I met with Annabel and her friend in the Art Gallery coffee shop for – of course – afternoon tea. Perhaps this post should really be called ‘Eating my way around Adelaide’. Then – a rush to find and meet Val and get to the airport in time for our flight. Dusk was starting to fall. Time was starting to matter.

Marvellously organised as always, Annabel had a bus route map, and knew all about the buses. (We had been to the thoughtfully-located Metro info shop earlier, where a good-natured lad who looked about twelve had been informative and patient with us.)  As I said – the number 170 bus route runs along North Terrace and then through the centre of town. Traffic lights, busy roads, interesting buildings, parks, (where to get off? where to get off?) There would be a sharp left bend then a right. Watch for it! Count the stops! Yes – this is it, and there’s Val in the distance, waiting already. Whew – made it. We jumped off near Hill Street, Parkside. Two paces later, and something is missing. A blast of knowledge strikes – something missing! Damn! left my raincoat on the bus – the bus – just pulled away. Or in the cafe? asks Annabel. That first urge is to run after the bus shouting and waving: I would have done it once, but now the stronger reaction is to shrug and let it go.  Anyway, maybe it’s in the cafe.  How humiliating! I feel like a child – and rather a stupid child at that. I’m not even that sure where I left it.

(I am writing this in Auckland, where it is raining hard.  Truly: I’m not just making that up for effect.)

Annabel, however, is not one to let go, and back in Canberra is where the real kindness of Adelaide shows itself.  Nudged by Annabel, I am to phone the Art Gallery and the bus station. The Bus Station number is easy to find – it’s on the bus route map that Annabel has saved.  (I threw my copy away – needless to say.)  A kindly woman at the other end is completely non-judgmental, and takes details of my raincoat as carefully as if it had been a work of art.  (It’s black;  crumpled tissues and a water bottle in the pockets; has a word on it – Berg-something – I tell her feebly).  She will check with the depot and get back to me.  Art Gallery Information are sweet – I have to phone their Security people (she puts me through), who haven’t seen it, but explain that when something is left in the cafe it can take a while, and perhaps I could ask them (he puts me through).  The cafe staff are lovely – someone takes the time to go and check, finding that it’s not there.  I feel happy as a sandboy – maybe I can fix things so that I spend the rest of my life phoning the lovely people who hold down busy jobs in Adelaide.  Only a few minutes later and the phone rings.  It’s the Bus Station lady – warm and personable – they have found my raincoat.  I can feel her smiling over the phone, almost as pleased as I am that the raincoat is found.  The word on it is ‘Berghaus’, she tells me kindly, as if she has known me for years.  But alas they don’t post things to people – it will have to be collected from the depot – and she gives me the coat’s ID number, the address.  I thank her and write it down, as I quietly give up again.  I know no-one in Adelaide.  No one at all.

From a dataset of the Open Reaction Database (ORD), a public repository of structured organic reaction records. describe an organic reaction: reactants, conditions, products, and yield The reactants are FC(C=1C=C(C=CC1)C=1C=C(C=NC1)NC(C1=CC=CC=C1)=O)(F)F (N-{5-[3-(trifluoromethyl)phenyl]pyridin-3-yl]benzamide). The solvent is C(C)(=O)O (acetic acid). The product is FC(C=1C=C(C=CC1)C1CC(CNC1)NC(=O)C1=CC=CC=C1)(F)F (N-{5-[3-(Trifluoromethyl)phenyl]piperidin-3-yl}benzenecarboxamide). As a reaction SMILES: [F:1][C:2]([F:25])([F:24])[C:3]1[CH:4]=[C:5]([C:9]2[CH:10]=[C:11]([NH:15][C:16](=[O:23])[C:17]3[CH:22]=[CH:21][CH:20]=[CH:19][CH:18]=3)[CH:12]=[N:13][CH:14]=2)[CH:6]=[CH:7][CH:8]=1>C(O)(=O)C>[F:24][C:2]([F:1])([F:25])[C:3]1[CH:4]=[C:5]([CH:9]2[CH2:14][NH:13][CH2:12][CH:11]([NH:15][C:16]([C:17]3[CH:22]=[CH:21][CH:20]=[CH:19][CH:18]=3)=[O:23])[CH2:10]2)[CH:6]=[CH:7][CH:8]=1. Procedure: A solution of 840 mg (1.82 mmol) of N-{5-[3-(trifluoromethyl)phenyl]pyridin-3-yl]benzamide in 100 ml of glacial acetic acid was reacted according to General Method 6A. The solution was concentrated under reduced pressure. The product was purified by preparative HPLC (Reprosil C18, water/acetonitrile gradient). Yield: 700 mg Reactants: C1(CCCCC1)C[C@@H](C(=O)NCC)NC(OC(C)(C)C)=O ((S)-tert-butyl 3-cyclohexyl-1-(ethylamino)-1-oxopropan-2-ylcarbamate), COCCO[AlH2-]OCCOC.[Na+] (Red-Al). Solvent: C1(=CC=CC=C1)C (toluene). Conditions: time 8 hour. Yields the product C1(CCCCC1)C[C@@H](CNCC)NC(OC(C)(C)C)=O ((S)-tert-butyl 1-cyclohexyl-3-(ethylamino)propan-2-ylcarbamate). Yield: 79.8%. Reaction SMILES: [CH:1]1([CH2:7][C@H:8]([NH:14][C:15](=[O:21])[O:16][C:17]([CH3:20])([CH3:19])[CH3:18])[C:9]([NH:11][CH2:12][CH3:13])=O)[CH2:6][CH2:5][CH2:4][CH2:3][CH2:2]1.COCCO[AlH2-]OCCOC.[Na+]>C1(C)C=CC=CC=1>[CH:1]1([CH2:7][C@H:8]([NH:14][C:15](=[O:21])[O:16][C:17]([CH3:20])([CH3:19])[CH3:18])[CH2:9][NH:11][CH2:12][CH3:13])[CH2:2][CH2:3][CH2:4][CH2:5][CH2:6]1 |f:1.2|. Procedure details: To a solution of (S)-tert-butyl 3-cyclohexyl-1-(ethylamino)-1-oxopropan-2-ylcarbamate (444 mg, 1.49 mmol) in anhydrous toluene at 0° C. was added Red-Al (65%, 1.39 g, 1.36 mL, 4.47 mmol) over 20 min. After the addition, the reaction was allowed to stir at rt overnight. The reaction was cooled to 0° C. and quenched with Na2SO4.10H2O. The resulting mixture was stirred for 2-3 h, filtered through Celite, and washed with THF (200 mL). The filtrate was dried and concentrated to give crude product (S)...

In the night I wake and think up plans to try to find someone online – maybe gumtree? Next day I email a few mates, to see if anyone else has a friend there – but no.  (Val’s friend is elderly, so I don’t suggest her.) Annabel comes back from work, puzzling over the same thing, but she turns out to be willing to ask her friend  (the one we met for afternoon tea – keep up!) for this favour.  First though we check the map to find Newton (? – from memory) – where the Bus Depot is – and get some sense of the dimensions of the favour she will be asking.  It’s a fair step out of town, but we ask anyway.  Needless to say, this perfect stranger, her Adelaide friend, is willing to do it.  Collect, parcel up, and post back to me care of my brother in Brisbane.  What does she get in exchange, I wonder?  A stranger’s gratitude, re-imbursement (but how can I value her kindness and trouble), a sense of being part of the community of those who do good deeds.

Any suggestions for the present I will be sending her? (Once I’ve obtained her address from Annabel, of course.)